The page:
The residence of Upendrakishore Ray Chowdhury

This was also the house where Upendrakishore’s son, famous children’s author Sukumar Ray lived all his life and his son, globally acclaimed director Satyajit Ray spent the early years of his childhood. Leela Majumdar, Upendrakishore’s niece and a famous author of children’s literarture also lived here. So, it is a rare address associated with three generations of literary and cultural legends who are widely known for laying the foundation of children’s literature in Bengali. Upendrakishore ran his publishing house U Ray & Sons which published the legendary Bengali children’s magazine Sandesh from this address. It also houses a school, Atheneum Institution which was started in 1931.

The busts of (left to right) Upendrakishore Ray Chowdhury, Sukumar Ray and Satyajit Ray

The bus then took us to Hrishikesh Park through Sukia Street. The residence of legendary educationist, author, reformer and philanthropist Ishwar Chandra Vidyasagar is located behind the park. It’s a nicely-built two-storied house with a long balcony along two sides of the building with an adjacent lawn having an open-air stage at one side. Though this is an IGNOU centre now, it wasn’t open that day.

The residence of Ishwar Chandra Vidyasagar

Rangan Dutta (centre) with the participants

Our last stop was Bangiya Sahitya Parishad at 243/1 APC Road. Unfortunately this was closed on that day too. Founded in 1893 for promoting Bengali literature (including translating literary work in other languages to Bengali), it was situated in the house of Binoy Krishna Deb, the first president, at Raja Nabakrishna Street. After several shifts, it came to the present address on a land donated by Maharaja Manindra Chandra Nandi of the royal family of Cossimbazar. It was first named The Bengal Academy of Literature which was changed to the present name in 1894. Rabindranath Tagore was one of the first vice presidents of this academy.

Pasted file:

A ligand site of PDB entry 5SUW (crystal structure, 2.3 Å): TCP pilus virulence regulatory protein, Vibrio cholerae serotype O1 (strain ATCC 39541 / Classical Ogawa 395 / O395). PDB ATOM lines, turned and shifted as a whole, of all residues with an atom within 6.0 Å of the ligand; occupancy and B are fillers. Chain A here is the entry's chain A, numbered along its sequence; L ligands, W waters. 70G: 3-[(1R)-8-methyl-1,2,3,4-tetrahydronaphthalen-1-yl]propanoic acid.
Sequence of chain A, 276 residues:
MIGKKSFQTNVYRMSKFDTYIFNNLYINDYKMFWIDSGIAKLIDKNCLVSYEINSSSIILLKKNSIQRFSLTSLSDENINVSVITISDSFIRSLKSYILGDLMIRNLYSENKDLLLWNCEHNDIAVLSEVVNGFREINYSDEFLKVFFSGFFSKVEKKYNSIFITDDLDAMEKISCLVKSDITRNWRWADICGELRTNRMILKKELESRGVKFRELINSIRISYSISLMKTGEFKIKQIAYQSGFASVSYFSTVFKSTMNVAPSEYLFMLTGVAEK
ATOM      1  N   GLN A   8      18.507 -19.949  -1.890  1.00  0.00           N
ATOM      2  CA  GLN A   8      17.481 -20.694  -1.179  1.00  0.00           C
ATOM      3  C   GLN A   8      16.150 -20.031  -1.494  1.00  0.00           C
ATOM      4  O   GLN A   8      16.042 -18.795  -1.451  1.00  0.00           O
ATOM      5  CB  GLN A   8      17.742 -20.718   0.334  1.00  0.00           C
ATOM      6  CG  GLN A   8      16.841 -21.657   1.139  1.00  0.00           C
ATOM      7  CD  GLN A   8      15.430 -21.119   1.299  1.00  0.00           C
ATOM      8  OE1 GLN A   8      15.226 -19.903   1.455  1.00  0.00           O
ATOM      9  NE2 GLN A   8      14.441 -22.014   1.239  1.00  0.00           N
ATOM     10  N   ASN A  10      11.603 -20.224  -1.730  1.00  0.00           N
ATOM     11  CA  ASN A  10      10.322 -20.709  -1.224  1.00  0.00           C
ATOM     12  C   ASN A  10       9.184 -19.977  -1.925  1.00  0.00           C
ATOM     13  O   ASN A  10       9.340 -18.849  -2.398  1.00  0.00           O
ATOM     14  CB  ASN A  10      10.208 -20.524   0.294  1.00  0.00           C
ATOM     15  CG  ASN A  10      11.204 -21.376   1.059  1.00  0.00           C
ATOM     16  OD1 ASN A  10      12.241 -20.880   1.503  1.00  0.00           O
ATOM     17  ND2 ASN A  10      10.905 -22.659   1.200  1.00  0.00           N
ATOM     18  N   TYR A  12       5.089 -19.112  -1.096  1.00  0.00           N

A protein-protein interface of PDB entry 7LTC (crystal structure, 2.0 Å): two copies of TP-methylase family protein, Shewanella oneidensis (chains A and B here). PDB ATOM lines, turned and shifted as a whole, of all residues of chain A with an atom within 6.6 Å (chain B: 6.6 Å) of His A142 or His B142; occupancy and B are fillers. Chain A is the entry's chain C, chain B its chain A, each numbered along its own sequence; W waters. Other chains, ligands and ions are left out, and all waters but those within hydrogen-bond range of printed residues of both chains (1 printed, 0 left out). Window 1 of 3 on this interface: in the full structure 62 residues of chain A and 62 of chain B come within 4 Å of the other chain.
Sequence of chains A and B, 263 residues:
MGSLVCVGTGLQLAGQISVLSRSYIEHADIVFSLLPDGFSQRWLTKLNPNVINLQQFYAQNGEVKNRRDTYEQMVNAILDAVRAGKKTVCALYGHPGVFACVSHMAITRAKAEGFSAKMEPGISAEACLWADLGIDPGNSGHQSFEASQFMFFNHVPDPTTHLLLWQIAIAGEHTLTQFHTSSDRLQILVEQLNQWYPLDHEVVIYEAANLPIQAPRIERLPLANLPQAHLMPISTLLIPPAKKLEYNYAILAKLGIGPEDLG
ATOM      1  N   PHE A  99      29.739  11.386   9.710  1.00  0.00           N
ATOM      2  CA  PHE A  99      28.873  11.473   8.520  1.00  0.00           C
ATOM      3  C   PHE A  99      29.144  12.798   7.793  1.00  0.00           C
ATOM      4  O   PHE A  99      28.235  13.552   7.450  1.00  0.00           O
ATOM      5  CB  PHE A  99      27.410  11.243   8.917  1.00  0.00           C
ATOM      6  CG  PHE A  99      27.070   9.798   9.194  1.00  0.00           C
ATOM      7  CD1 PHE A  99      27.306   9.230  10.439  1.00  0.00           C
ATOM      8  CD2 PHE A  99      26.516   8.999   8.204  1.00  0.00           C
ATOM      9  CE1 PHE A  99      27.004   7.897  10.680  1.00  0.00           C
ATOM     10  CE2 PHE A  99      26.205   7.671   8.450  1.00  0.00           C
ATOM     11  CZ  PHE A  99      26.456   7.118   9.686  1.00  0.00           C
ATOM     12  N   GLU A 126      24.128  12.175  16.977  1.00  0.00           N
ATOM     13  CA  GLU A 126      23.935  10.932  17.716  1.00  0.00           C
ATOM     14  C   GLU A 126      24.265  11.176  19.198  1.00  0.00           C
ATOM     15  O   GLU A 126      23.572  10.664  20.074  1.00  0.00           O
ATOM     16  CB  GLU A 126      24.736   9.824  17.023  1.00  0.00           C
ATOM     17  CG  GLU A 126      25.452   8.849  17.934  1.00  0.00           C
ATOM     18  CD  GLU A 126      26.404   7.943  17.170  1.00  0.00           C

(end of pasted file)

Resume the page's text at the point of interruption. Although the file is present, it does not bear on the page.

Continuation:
Bangiya Sahitya Parishad

I wasn’t aware that the homes of several luminaries of Bengali education and literature were located such close to one another in north Kolkata. My sincere thanks to Apeejay Bangla Sahitya Utsob for the experience, especially for the police museum.

Apeejay Bangla Sahitya Utsob was held at Oxford Bookstore on 21st and 22nd October 2016.

#ABSU2016 #Heritage #History #BengaliLiterature #KolkataPolice

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Saturday, October 22, 2016

Review: Zulfiqar

Language- Bengali
Cast- Prosenjit, Dev, Parambrata, Jisshu, Ankush, Rahul, Koushik Sen, Nusrat, Paoli, Kanchan, June Maliah, Kyra Dutt
Director- Srijit Mukherji

After the very first action sequence it becomes clear what pitch this film is going to have. That, no, this is not going to be Bengali cinema’s answer to Satya or Company. It’s an unabashed mainstream attempt of the director known for his brand of sensible cinema with the support of two famous Shakespearean plays providing the lifeline missing in today’s Bengali mainstream cinema- content.

There isn’t much to say about the story as the film is an ambitious joint adaptation of Julius Caeser and Anthony and Cleopatra which have some common characters, the same backdrop and the latter follows the former chronologically. The world of dock mafia in Kolkata forms the backdrop in this tale of power, greed, friendship, love, betrayal and revenge. Zulfiqar (Prosenjit, based on Caeser) is the leading man in the umbrella crime racket known as Syndicate which operates on the collective decision of its members. The members are varied in nature, for example, there is a promoter- Kashinath Kundu (Jisshu, based on Cassius), the son of the local councillor and two government officers (Sujan Mukherjee and Srijato, the poet). Syndicate is the representation of the senate in Julius Caeser. It runs on a common principle- no one member can become exceptionally powerful or popular with the people, in other words, bigger than the syndicate. When that happens, he is eliminated.